by Diana Johnstone
On November 19 and 20, NATO leaders meet in Lisbon for what is billed as a
summit on "NATO's Strategic Concept". . . .
The one thing missing from the Strategic Concept summit agenda is a serious
discussion of strategy.
This is partly because NATO as such has no strategy, and cannot have its own
strategy. NATO is in reality an instrument of United States strategy. Its
only operative Strategic Concept is the one put into practice by the United
States. . . .
The very heart of what passes for a "strategic concept" was first declared
and put into operation in the spring of 1999, when NATO defied international
law, the United Nations and its own original charter by waging an aggressive
war outside its defensive perimeter against Yugoslavia. That transformed
NATO from a defensive to an offensive alliance. . . .
Indeed, a catalogue of threats enumerated by Rasmussen in a speech last year
seemed to suggest that NATO was working for the insurance industry. NATO,
he said, was needed to deal with piracy, cyber security, climate change,
extreme weather events such as catastrophic storms and flooding, rising sea
levels, large-scale population movement into inhabited areas, sometimes
across borders, water shortages, droughts, decreasing food production,
global warming, CO2 emissions, the retreat of Arctic ice uncovering hitherto
inaccessible resources, fuel efficiency and dependence on foreign sources,
etc. . . .
The main threat to NATO is its own obsolescence. And the search for a
"strategic concept" is the search for pretexts to keep it going.
While it searches for threats, NATO itself is a growing threat to the world. . . .
[THE BOMBING was intended to justify the continued existence of NATO. More
than seven years after the disintegration of the Soviet Union (NATO's
ostensible reason for being), Clinton and his European allies--along with
Boeing and Lockheed--are trying to improvise an afterlife. Milosevic came in
handy. Twice in Clinton's speech to the nation, he brought up the alliance.
"Our mission is clear: to demonstrate the seriousness of NATO's purpose," he
said. Failing to act, he added, "would discredit NATO, the cornerstone on
which our security has rested for fifty years now."--Editorial: "Bill Clinton's War," The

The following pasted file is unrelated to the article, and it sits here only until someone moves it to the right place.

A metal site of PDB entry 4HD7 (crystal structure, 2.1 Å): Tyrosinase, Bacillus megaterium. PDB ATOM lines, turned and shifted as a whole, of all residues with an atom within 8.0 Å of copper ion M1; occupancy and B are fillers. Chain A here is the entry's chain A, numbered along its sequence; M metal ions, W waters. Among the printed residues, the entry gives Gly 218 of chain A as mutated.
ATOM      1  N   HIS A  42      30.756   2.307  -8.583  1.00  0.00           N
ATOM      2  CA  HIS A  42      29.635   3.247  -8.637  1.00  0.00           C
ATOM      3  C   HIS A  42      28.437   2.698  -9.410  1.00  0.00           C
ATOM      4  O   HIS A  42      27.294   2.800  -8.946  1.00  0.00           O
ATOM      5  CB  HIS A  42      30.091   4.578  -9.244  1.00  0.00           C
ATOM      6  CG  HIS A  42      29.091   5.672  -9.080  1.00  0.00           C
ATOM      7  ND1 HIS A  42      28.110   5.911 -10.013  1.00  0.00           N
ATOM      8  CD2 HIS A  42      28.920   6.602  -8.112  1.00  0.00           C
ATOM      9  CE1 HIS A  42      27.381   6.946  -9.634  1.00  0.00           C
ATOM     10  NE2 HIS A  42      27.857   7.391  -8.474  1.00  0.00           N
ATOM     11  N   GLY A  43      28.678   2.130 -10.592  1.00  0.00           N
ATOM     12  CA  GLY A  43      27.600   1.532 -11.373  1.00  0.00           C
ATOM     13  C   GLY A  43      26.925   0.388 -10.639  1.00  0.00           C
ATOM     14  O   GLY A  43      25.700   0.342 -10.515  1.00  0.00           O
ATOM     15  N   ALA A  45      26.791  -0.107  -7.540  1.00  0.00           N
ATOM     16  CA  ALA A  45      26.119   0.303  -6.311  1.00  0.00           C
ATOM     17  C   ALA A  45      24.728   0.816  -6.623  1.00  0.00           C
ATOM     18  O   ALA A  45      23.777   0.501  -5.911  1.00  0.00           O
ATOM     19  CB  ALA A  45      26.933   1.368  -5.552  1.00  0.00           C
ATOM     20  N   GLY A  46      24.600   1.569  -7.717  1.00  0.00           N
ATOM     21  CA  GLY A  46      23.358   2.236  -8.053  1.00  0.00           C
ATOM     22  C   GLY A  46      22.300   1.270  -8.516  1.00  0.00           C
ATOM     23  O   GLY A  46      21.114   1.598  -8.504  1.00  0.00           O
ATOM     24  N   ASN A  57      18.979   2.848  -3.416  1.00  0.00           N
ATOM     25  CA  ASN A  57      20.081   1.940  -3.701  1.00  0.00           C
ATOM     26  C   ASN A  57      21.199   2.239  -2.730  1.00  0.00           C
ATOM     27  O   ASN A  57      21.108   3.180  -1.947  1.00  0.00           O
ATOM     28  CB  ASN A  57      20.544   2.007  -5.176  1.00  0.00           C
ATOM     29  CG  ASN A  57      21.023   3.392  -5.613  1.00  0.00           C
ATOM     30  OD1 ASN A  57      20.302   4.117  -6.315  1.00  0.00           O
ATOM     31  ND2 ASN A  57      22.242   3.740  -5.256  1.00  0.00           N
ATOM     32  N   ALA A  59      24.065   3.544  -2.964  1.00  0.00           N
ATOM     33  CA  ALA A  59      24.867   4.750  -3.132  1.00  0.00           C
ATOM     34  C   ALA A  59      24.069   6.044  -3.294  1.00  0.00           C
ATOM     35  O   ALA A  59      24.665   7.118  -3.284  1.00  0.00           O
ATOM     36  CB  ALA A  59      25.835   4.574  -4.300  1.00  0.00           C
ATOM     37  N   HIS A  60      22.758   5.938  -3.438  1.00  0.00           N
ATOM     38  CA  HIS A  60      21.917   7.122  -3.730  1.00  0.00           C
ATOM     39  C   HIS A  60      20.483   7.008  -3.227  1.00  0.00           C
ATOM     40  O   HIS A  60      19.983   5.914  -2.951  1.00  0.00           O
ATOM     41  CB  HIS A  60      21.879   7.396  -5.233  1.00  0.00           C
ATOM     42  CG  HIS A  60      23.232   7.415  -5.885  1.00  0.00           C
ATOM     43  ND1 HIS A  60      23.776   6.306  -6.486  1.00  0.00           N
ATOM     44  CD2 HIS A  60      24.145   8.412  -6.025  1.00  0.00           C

Progressive, April 27, 1999]
[According to the official narrative, technically NATO only left its
(cavernous) building in Europe for Afghanistan under the organization's
Article 5 (emphasizing collective defense) to help Washington fight George W
Bush's "war on terror" against al-Qaeda. Yet even somnolent diplomats in
Brussels know that Osama bin Laden and his deputy Ayman al-Zawahiri crossed
from eastern Afghanistan to Pakistan in early December 2001, and disappeared
into a black void.--Pepe Escobar, "Have
(infinite) war, will travel," atimes.com, November 18, 2010]
[Of serious concern, 92% of respondents in the south are unaware of the
events of 9/11 or that they triggered the current international presence in
Afghanistan, while 43% of respondents in helmand and Kandahar are unable to
name the good things about democracy.--"Press Release:
New field research shows some improvement in negative perceptions of the
international presence in southern Afghanistan, but serious challenges
remain," International Council on Security and Development,
November 19, 2010]
Eric Margolis, "The Specter
of Defeat Haunts Lisbon," lewrockwell.com, November 23, 2010
[General James Jones, the Supreme Allied Commander Europe (SACEUR) from 2003
to 2005 . . .
admitted in an October 2005 interview with American Forces Press
Service that NATO had struggled to avoid becoming irrelevant after the
collapse of the Soviet Union and the dissolution of the Warsaw Pact. "NATO
was in limbo for a bit," he said.
But the 9/11 attacks on the US had offered a new opportunity for NATO to
demonstrate its relevance.--Gareth Porter, "NATO
politics driving Afghan war," atimes.com, January 5, 2011
[When the archaeologists of the next millennium excavate, they will find the
evidence of a tectonic shift and turning-point in Russian history that took
place in the two months between December 28 and February 25.
That's from the day Prime Minister Vladimir Putin signed government order
number VP-P13-9308, and instructed Deputy Prime Minister Igor Sechin to
supervise compliance; to the day when lawyer and prominent blogger Alexei
Navalny listed the most powerful oligarchs in the country (Switzerland too)
as the target of the political opposition - after Putin wins the
presidential election.--John Helmer, "Putin's
oligarch killer," atimes.com, March 2, 2012]